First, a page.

Top of the trade agenda is the U.S. Mexico Canada Agreement, which is awaiting action in Congress. Lately the administration has been pushing to get movement on the agreement and Perdue offered his thoughts. “Hopefully these…political distractions in DC won’t detract from the need to get the people’s business done,” he said, referencing House moves on impeachment which to many appear to have pushed key issues off the table.
Perdue noted the announcement recently showing progress in the China trade talks as well as the Japan agreement announcement “gives us the momentum and indicates that we need to get this finished, because trade is important.”
Action on China
Perdue noted that the announcement on talks with China was “pretty tremendous; again the I’s and T’s need to be dotted. We expect to do that by the time the President arrives in Chile in three weeks.”
He noted that the issue with China has been enforceability and whether the country’s leaders will do what they’ve committed to do. “And we’re hopeful they will,” Perdue added. “The president has been really strong insisting that it can’t be an agreement in name only. It can’t just be a promise unfulfilled. That’s why we’ve been 18 months in this.”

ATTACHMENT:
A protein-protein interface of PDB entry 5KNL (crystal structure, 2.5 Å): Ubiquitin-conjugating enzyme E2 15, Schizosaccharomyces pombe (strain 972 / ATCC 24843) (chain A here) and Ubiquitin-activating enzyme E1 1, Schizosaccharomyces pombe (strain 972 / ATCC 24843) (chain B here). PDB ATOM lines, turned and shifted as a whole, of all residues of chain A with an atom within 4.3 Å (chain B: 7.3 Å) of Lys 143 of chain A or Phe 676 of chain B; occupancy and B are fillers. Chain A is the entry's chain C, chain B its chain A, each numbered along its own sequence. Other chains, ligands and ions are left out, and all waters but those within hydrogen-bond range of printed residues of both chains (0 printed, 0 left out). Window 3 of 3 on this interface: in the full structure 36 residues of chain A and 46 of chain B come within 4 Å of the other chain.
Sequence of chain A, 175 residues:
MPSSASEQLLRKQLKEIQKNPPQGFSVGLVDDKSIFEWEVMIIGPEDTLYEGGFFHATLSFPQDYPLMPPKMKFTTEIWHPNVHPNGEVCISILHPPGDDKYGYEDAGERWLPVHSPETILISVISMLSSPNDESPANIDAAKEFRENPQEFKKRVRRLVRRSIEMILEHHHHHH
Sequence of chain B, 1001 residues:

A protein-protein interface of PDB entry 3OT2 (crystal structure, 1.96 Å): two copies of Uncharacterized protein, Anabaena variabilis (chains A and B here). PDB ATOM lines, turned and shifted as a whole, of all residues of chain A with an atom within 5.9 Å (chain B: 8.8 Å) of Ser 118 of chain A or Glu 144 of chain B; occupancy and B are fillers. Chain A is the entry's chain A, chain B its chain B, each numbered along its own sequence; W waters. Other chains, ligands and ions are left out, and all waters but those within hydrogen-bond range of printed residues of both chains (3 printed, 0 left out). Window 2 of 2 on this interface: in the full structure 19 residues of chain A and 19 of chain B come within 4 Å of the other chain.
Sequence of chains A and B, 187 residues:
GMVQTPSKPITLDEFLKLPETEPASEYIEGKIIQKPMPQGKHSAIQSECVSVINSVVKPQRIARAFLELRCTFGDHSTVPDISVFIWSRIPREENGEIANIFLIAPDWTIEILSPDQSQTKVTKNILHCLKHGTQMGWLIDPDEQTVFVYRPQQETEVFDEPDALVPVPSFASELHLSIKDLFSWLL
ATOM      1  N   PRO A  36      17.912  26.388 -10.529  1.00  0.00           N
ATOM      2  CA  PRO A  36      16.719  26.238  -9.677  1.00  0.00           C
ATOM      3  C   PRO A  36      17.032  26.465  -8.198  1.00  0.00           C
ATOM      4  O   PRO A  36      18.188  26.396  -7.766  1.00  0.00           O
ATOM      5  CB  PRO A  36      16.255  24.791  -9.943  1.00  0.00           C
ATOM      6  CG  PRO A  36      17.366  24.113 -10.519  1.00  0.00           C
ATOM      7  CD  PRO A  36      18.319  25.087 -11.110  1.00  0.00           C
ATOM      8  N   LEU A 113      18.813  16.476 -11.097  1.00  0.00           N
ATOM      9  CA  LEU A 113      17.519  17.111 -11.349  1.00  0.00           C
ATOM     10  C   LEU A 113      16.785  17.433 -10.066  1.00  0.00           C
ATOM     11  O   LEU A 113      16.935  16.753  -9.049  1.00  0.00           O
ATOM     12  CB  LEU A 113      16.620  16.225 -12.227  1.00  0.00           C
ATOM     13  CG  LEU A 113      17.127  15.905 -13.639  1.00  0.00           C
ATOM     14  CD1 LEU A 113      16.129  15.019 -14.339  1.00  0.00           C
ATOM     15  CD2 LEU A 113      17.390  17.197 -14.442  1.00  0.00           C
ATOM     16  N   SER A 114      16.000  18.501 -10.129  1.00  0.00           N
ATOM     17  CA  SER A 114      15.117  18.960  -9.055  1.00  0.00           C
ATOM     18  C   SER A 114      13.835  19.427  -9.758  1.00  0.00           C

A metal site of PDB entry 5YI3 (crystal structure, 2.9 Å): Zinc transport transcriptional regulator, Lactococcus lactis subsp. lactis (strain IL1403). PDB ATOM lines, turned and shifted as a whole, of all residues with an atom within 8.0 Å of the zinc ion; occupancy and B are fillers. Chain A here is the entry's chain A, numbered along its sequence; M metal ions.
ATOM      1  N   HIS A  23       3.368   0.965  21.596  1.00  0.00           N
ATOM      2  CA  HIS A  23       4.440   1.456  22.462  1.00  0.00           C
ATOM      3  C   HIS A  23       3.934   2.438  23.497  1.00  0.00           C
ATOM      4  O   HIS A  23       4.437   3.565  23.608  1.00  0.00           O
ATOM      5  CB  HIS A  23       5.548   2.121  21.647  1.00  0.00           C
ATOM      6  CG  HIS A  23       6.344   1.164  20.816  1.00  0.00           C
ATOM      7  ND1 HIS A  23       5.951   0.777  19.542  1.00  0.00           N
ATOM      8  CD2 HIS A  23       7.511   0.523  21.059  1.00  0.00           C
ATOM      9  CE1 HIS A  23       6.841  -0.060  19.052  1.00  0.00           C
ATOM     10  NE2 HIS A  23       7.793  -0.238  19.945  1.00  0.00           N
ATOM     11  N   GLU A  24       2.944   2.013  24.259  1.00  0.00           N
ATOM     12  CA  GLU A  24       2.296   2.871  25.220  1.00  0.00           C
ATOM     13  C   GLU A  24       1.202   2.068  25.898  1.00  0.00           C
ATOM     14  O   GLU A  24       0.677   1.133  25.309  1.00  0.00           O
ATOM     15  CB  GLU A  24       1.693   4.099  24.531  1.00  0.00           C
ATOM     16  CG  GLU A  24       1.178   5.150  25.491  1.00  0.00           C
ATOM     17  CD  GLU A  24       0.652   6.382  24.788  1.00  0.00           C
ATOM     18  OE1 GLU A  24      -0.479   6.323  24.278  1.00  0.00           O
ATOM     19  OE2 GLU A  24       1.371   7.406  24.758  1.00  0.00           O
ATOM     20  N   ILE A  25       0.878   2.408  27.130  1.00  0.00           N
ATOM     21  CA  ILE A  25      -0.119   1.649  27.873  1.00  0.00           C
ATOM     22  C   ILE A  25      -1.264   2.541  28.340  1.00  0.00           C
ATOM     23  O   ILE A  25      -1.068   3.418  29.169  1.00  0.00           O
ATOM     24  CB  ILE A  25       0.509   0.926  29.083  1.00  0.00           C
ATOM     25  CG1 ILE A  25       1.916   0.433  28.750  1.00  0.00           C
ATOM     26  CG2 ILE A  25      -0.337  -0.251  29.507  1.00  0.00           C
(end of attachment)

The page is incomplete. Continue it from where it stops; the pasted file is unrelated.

Perdue noted that farmers eligible for individual disaster payments who signed up beginning in September should see money by Oct. 18. Perdue explained that there were some rules with the Office of Management and Budget that held up the payments, but those have been overcome.
In addition, block grants are being made available for non-traditional crops and livestock, including timber and facilities. For that, Perdue says the programs will be distributed through the states and “we’re still working with the states on what can be covered, what can’t and the amount of money.”
Future market assistance
Perdue is optimistic that the market will move with news of expanding trade with China, given recent announcements, which would limit the need for another payment. “I’m optimistic that we should see a market rise in these prices after the China deal,” he said. “Once we get that papered and assured. Really the scope of this, when we’re talking about China doubling their purchases of ag products, if that doesn’t move the market, I don’t know what will.”
He noted that the doubling of imports to China would be over a two-year period, but added that he believes the Chinese will uphold their intent to make those purchases.
“We’ll see how that happens in relationship to the Market Facilitation Program,” he said.
Source: Willie Vogt, Prairie Farmer
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